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PAYMENT SIMULATIONS 33 periods. Some rural counties with historically high commuting patterns to a neighboring metropolitan area are permanently redesignated by Congress ("Lugar counties"). State "rural floors." By statute, wage index values for counties in a metropolitan area can- not be lower than the wage index value computed for rural counties in their same state. In metropolitan areas that cross state lines, this can result in multiple wage index values within the same market. "Frontier state" floors. States where at least half the counties qualify as frontier counties (population density 6 per square mile) are called "frontier states." The HWI is subject to a floor of 1.00 in these states. "Section 505 outmigration adjustments." Many hospitals do not qualify for reclassification, but are located in counties where a substantial portion of the resident hospital workers are commuting to neighboring higher-wage markets. Hospitals located in these counties are given a positive adjustment to their index, as a way to recognize that hospitals at the outer boundaries of markets may face different levels of wage competition. The adjustment var- ies by the level of "outcommuting"; the median is a 1 percent increase in the index, but it ranges as high as 9.4 percent. Because the HWI reflects price variation in labor costs but not nonlabor costs, the index is applied only to a portion of the hospital payment, known as the "labor-related share." In labor markets where the index is below 1.0, the labor-related share for IPPS hospitals is fixed at 62 percent. In all other markets, the labor-related share is equal to the sum of certain labor-related weights in the hospital market basket that is computed by CMS for annual payment update purposes, and is usually 68 to 70 percent. The HWI is computed from IPPS hospital data, but it is applied as a price adjuster for all other types of institutional providers that are subject to other Medicare prospective payment systems. Occupation-mix adjustments are not done for other types of providers, and the various exceptions and adjustments are not applicable. SOURCE: RTI, written for this report; and IOM, 2011. TABLE 2-3 Differences in IPPS Payments by Special Rural Status Difference Under IOM Committee Recommendations In Frontier States In Other States Payments Under Current Policy Number of % Number of % Special Rural Hospital Status ($ billions) Hospitals Difference Hospitals Difference Sole community hospital (all) $5.9 32 6.0% 410 0.3% Medicare-dependent hospitals (all) $1.6 0 211 2.0% Rural referral centers (those not $5.5 2 8.0% 174 1.1% SCH or MDH) All other rural $1.7 4 10.4% 219 1.3% For comparison: all other nonrural $94.5 34 3.3% 2,332 0.1% NOTES: Payments for SCHs and MDHs area were estimated using full IPPS rates, without taking alternative hospital-specific rates into account. IOM = Institute of Medicine; IPPS = Inpatient Prospective Payment System; MDH = Medicare-dependent hospital; SCH = sole community hospital. SOURCE: RTI simulations.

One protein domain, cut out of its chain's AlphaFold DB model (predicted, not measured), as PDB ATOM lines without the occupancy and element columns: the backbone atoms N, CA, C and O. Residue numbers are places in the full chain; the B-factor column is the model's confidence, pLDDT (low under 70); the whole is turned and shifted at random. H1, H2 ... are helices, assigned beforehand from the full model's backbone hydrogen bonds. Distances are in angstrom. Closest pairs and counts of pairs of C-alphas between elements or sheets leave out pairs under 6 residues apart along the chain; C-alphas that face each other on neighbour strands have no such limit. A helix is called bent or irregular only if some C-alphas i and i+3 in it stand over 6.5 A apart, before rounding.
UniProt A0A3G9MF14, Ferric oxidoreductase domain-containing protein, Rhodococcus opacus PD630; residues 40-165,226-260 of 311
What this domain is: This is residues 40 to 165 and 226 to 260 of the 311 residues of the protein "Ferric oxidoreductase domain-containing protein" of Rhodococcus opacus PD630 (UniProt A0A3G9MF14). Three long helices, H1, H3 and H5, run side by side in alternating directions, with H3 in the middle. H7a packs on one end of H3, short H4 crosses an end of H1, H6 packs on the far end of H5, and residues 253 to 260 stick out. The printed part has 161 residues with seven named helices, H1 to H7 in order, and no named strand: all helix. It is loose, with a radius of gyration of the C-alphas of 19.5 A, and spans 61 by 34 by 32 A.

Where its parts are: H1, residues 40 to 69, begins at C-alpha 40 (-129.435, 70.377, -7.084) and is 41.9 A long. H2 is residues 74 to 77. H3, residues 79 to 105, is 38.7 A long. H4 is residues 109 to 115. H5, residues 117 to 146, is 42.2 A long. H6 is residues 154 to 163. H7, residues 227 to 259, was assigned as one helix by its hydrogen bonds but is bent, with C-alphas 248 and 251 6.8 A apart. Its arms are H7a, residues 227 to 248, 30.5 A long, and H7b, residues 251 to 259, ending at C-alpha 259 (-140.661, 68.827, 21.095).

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40 GEOGRAPHIC ADJUSTMENT IN MEDICARE PAYMENT Payment Impact from All Changes to GPCIs Metro. Pop>1M 0.8 Metro. Pop<250K1M 0.2 Metro. Pop<250K 0.9 Nonmetro. Adj. u_pop>20K 2.8 Nonmetro. Not Adj. u_pop>20K 2.9 Nonmetro. Adj. u_pop 2.5K20K 2.9 Nonmetro. Not Adj. u_pop 2.5K20K 3.4 Nonmetro. Adj. u_pop2.5K 3.0 Nonmetro. Not Adj. u_pop2.5K 3.6 4 3 2 1 0 1 % Change in Payments FIGURE 25 Combined physician payment effects by RuralUrban Continuum Code. NOTE: GPCI = geographic practice cost index. SOURCE: RTI simulations. Figure 2-5 updated.eps The committee used HPSAs as a measure of access and underservice for several reasons. HPSAs are a recognized standard in workforce research in that they are the official national designation of shortage areas, and they are also being used for a new incentive payment pro- gram for primary care services and general surgery in underserved areas from 2011 to 2015, as described in Chapter 4. There are some recognized drawbacks to using HPSAs, including their degree of currency and accuracy as designated shortage areas compared with other nondesig- nated areas, the degree to which they affect access given that patients travel outside the HPSA to seek health care, their high practitioner vacancy rates and varying appeal to practitioners as practice locations, and the fundamental differences in access problems between rural and urban HPSAs. However, the committee viewed HPSAs as the generally accepted approach for its deliberations and its payment simulations. The estimated payment effects for this study are computed at a county level, but linking the variously defined shortage areas to counties is not a straightforward task. HRSA's Area Resource File provides a three-level county shortage area indicator, where counties are identified only as a "full" shortage county, a "partial" shortage county, or "not a shortage county."13 Many counties are identified as "partial," particularly in metropolitan areas, and linking the payment impact to this indicator did not provide a strong enough base to evaluate the impact of the committee's recommendations on actual shortage area populations. To provide a county shortage variable with more information, a new indicator was con- structed based on the CMS ZIP codes for the primary care bonus awards in 2012, using a commercial file that is organized by ZIP code/county subareas.14 The next step was to compute 13 HPSA designations are discussed in more detail in Box 3-1 in Chapter 3. 14 Roughly one in five ZIP codes crosses over more than one county. The database also provides a statistic to use as an approximate population weight for each subarea, allowing us to develop a measure of how much of any one county's population is included in the bonus-eligible ZIP codes. Further detail on this computation is provided in Appendix A-1.